Completed projects

See here our completed projects in recent years. For any questions or requests for information, do not hesitate to contact us.

Completed Projects Management, conservation and diversification

Documentation of the Mi’gmaq and Maliseet Traditional Knowledge on Species at Risk of the Estuary and Gulf of St. Lawrence

Project description


The goal of this study was to document the historical presence of species at risk of the marine St. Lawrence, their critical habitats, changes in their population and abundance, as well as their importance in the Mi’gmaq and Wolastoqey cultures. Recommendations were sought from participants regarding the management of conservation of these species and their habitats. The study allowed the collection of useful information for the conservation, management and recovery of these species at risk in the Estuary and the Gulf of St. Lawrence.

Documentation of the Mi’gmaq and Maliseet Traditional Knowledge of American Bank Proposed Marine Protected Area

Project description


The goal of this study was to document the Mi’gmaq and Wolastoqey Ecological Knowledge about a proposed marine protected area, located east of Percé and Gaspé, known as the American Bank. Questions related to your experience and knowledge about the area and its surroundings as well as about its cultural importance. We also sought recommendations in terms of conservation measures and management for the proposed marine protected area (MPA).

Characterization of the habitat and presence of juvenile Striped Bass (Morone saxatilis) along the south shore of the Gaspé Peninsula

Project description


The recent increase in the striped bass population in the southern Gulf has raised many questions regarding the potential existence of spawning grounds in our Gaspé waters. In order to better understand these new visitors, this study aimed to determine whether there is the presence of juvenile striped bass along the southern Gaspé coast and to characterize their habitat. The project increased our capacity to acquire scientific data on coastal aquatic fauna and striped bass habitat via inventories along the southern coast by dedicated field teams from Gespeg and Gesgapegiag.  Ultimately, the completion of this project served to improve our understanding of the use of the Gaspé coastline by striped bass in the southern Gulf, in addition to acquiring data that could help assess possible interactions between the striped bass population and native salmonids in the Gaspé. Although no spawning site was identified, this study made it possible to characterize the presence of striped bass in different places as well as the presence and relative abundance of other species at risk. This is a step towards the recovery of the striped bass population of the southern Gulf and the protection of its habitat.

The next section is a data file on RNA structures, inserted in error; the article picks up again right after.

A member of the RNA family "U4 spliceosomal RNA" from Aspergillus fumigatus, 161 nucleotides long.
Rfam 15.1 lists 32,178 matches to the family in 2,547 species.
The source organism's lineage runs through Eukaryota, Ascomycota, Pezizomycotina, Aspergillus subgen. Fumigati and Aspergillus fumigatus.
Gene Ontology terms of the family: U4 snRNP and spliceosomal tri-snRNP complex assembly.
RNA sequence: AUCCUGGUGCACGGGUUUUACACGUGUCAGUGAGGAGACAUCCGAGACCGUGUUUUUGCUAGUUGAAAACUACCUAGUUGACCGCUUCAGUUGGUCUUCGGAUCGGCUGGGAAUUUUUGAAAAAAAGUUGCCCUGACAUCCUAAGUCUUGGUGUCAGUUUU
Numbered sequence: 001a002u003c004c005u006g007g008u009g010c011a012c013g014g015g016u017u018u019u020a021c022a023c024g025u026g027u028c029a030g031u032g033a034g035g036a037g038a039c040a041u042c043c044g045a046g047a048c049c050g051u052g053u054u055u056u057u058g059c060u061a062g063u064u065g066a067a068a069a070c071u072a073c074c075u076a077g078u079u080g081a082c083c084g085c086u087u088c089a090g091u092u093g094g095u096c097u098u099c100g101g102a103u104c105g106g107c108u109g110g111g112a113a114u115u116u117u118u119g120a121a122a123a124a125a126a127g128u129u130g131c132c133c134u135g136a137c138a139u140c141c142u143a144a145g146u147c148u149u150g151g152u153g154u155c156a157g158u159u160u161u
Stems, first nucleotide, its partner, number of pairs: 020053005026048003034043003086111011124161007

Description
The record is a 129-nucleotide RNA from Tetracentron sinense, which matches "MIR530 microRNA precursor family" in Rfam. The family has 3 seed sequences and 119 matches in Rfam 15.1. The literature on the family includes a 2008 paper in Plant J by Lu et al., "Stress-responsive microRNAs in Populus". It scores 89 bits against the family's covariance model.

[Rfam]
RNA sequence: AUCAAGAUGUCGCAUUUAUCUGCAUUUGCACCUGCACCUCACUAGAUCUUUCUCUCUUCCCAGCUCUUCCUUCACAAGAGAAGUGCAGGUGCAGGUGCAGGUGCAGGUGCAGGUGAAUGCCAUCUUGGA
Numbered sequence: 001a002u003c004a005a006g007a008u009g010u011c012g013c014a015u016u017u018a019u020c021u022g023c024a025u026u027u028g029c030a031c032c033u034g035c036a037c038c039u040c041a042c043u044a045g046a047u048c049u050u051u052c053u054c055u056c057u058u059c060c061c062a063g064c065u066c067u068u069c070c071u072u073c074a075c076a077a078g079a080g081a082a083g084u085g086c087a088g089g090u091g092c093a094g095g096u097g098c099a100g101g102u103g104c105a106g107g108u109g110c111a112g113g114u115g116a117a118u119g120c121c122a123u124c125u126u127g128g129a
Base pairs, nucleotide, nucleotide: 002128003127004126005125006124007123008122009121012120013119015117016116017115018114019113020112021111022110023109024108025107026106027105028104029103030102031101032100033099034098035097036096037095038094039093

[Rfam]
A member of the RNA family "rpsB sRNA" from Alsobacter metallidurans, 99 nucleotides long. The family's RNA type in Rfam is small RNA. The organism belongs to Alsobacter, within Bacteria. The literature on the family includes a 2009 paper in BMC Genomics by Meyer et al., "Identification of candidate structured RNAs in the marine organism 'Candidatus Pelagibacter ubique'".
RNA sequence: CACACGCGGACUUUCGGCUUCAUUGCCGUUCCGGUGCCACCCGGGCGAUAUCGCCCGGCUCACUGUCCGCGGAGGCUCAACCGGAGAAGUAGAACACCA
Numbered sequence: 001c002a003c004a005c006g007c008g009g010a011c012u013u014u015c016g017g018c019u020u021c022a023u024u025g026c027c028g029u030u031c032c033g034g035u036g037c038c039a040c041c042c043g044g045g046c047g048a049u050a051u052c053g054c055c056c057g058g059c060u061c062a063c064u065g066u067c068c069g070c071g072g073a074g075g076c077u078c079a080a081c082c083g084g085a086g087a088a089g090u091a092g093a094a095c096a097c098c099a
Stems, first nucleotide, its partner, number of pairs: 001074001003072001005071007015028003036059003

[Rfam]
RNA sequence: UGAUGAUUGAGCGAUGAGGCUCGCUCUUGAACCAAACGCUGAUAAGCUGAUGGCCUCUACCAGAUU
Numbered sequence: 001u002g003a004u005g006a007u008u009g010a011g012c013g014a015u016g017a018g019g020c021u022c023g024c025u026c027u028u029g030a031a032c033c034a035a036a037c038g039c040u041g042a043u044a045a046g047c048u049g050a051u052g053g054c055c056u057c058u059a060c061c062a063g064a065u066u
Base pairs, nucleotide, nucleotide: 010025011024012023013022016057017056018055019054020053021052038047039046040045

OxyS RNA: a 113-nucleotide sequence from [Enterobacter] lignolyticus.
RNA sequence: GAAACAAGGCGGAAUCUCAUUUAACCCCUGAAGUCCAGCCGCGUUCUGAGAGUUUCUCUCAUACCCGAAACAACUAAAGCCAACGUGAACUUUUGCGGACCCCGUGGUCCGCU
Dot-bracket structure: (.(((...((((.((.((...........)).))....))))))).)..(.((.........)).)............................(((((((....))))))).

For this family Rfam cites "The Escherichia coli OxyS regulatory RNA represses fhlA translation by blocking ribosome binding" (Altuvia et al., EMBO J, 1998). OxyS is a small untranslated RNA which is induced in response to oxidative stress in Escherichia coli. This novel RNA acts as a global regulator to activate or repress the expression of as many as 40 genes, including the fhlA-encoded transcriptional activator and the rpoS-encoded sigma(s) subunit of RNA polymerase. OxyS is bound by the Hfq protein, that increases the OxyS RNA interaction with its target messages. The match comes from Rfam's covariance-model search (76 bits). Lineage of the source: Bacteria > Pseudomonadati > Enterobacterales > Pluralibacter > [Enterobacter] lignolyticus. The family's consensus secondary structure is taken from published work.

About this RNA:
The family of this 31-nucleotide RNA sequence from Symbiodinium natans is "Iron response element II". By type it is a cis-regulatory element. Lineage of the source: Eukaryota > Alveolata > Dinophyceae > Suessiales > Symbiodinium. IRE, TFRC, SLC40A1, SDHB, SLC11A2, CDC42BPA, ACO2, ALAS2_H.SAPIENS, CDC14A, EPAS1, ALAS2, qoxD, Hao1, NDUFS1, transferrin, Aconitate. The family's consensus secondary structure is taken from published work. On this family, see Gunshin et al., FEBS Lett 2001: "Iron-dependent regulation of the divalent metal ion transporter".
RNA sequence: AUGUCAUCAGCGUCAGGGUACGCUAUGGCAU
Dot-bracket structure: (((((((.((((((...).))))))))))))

Whelk Experimental Fishery for the Gesgapegiag community

Project description


At the request of the Mi’gmaq community of Gesgapegiag, MWIFMA conducted, between the fall of 2013 and 2014, three exploratory whelk fishing campaigns between New Richmond and Bonaventure. The main objective of the project was to assess the abundance of whelk in the western part of zone 14. In addition, we conducted this fishery to:

  1. Find the appropriate model of whelk trap for the western portion of zone 14;
  2. Help the Gesgapegiag community in making the decision as to the relevance of organizing a recurrent commercial fishery;
  3. Know the bycatch associated with this fishery and recommend work to improve the selectivity of the fishing gear, if applicable.

The first two campaigns revealed that it would be more practical for fishermen in this area to use large individual cages (42 inches in diameter), similar to the ones they use for rock crab fishing. A third campaign was conducted between September 2 and 30, 2014 with 75 individual traps designed for the project. During this period, 112 kg of whelk, for more than 350 kg of bycatch (mainly rock crab) were caught. The largest catch was 39 kg of whelk, six nautical miles from the Bonaventure wharf, which requires approximately 60 minutes of navigation to get there. In light of these results, it was concluded that whelk fishing in the western portion of Chaleur Bay was not a commercially viable activity for the community of Gesgapegiag.

Completed projects Other

Seal handling and processing workshop

Project description


MWIFMA participated in the organization of a workshop on seal handling and processing.  This activity was initiated by the Comité sectoriel de main-d’œuvre des pêches maritimes (CSMOPM) and was aimed at hunters interested in engaging in commercial seal hunt in order to supply the meat, skin or oil markets. Training was offered in each of our communities during the week of November 11, 2019.

Gesgapegiag Seal Feast

Project description


On September 22, 2014, MWIFMA hosted this event to raise awareness on seals and their various usages for all community members of Wolastoqiyik Wahsipekuk, Gespeg and Gesgapegiag.